The Wailing, directed by Hong Jin Na (The Yellow Sea, The Chaser), is being shown at this year’s Fantasia Film Festival and ultimately feels like a moderately successful, overlong (156 minutes), yet interesting film. The movie fails on as many levels as it succeeds. I know my review won’t be the popular one, considering many have labeled this an instant classic, but I ultimately concluded it was a worthwhile watch with many issues.
In The Wailing we meet Jong Goo (Do Won Kwak), a local police officer, who lives with his wife, daughter and mother in a crowded residence. So crowded that the only place he can be intimate or have a private conversation with his wife is inside their car. He appears to be a lazy cop who regularly gets berated by his superiors for his lack of caring and his inability to even try to come up with a reasonable excuse for his failures. In his village, mysterious events occur; such as a plague like illness, madness resulting in murder and an overall sense of impending doom. This all seems to coincide with the arrival of a mysterious stranger (Jun Kunimura), whose role is not revealed to the end. We also meet a greedy shaman and a mysterious female, whose roles are also not clearly defined. The first hour of this film has some comedic elements, but after all the mysterious unexplained behavior starts to hit home for our bungling hero, things get serious. An exorcist is brought into the village and the questions of who is truly the bad guy here and are multiple parties involved come to fruition.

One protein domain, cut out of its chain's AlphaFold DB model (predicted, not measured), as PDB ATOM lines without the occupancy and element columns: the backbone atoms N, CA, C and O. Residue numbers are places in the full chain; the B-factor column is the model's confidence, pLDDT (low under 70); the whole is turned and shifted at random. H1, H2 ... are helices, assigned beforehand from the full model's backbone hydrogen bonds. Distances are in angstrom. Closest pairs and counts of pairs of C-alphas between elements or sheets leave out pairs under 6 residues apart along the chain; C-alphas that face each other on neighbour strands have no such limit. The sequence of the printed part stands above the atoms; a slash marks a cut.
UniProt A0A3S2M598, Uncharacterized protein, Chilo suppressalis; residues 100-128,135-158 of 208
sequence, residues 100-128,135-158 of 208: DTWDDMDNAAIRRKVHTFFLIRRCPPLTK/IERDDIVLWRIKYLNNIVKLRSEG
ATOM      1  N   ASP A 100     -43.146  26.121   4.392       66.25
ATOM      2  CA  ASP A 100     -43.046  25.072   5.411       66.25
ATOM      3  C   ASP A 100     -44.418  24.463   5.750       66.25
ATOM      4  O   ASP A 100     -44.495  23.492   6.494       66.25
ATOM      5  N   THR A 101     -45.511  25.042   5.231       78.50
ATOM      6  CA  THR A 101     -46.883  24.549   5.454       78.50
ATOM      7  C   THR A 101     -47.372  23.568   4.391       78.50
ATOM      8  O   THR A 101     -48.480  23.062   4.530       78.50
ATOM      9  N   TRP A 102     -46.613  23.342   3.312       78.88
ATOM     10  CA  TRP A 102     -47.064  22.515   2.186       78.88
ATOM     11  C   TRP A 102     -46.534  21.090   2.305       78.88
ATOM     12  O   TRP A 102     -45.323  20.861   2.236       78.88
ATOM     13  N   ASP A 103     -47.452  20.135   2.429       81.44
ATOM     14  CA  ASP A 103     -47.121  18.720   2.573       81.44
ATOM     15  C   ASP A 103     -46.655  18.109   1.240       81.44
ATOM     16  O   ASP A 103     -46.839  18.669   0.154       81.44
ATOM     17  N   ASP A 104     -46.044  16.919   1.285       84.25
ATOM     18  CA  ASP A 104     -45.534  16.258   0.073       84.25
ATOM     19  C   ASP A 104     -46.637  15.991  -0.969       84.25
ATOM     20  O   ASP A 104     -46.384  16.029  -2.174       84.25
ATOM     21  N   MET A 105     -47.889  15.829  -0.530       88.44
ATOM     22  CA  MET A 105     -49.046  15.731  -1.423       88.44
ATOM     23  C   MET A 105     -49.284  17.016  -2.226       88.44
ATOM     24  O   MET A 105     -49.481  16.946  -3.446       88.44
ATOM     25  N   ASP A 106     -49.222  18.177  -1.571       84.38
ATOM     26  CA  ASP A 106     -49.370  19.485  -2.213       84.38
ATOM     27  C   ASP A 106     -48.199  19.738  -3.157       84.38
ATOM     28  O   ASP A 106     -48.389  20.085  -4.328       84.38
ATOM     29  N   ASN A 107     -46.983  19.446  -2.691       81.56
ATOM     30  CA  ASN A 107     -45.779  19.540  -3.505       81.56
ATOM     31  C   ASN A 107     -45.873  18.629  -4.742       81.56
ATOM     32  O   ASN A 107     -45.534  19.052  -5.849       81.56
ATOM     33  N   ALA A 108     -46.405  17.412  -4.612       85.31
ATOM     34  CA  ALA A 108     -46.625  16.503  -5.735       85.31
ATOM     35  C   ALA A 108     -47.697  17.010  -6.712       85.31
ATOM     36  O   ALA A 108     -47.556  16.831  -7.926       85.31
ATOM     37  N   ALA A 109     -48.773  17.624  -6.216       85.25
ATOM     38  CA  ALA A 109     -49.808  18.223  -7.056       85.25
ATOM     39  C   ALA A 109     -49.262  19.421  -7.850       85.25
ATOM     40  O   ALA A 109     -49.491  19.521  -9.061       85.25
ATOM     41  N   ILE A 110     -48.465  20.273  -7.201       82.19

The biggest issue here is that this film then starts to go all over the place with its action. Is it an exorcist thriller or a zombie thriller? What role does this supposed zombie play? What are its powers and how did it come to be? I don’t mind a film that leaves the viewer to interpret the action onscreen, but in this case that sensibility does not work. Confused in the end, I was not happy with my idea of what I had just witnessed. I may appreciate it more with a second viewing, but right now I was not contented, especially after two and a half hours. I just came away from this film empty. If a film with such a bloated running time is conceived, I really want a memorable epic. Our genre usually works best with slimmed down films. If deviating from the norm, I expect something special.
In conclusion, can I recommend this film? Yes I can. There are many positives— the acting, the cinematography and the tension in the last scene was fantastic. Like many Asian films, The Wailing is tonally all over the place and that style worked for me in the past, with such shockers like Dr. Lamb or Run and Kill, which have had bizarrely comedic elements side by side with mind numbing horror. The tonal schizophrenia did not work for me here, but it is a solid effort with enough successful elements for any genre fan to enjoy. I just would not hail this film as a new classic like many are. I would say it is an interesting film sorely in need of an editor.
2.5 out of 5 Zombie Heads